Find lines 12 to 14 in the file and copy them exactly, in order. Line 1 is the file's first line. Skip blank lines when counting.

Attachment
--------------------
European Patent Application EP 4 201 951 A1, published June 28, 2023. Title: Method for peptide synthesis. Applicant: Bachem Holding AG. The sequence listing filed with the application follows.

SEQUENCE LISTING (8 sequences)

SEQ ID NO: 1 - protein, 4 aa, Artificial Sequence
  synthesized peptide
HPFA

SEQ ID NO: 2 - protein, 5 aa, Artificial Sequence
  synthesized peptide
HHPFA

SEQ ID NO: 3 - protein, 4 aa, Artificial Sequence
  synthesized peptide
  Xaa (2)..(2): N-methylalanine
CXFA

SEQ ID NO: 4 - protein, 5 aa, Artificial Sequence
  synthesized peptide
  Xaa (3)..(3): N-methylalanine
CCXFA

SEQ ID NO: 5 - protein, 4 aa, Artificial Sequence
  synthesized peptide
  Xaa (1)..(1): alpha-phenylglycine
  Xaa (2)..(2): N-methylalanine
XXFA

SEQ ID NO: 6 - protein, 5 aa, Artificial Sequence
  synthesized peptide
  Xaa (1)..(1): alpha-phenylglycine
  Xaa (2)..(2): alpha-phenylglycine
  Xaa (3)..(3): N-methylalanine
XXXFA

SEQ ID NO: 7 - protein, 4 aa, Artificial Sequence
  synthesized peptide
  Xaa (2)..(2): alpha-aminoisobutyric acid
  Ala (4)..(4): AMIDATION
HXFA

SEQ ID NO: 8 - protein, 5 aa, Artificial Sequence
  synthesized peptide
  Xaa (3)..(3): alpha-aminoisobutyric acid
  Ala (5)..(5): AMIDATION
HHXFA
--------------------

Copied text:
CXFA

SEQ ID NO: 4 - protein, 5 aa, Artificial Sequence
  synthesized peptide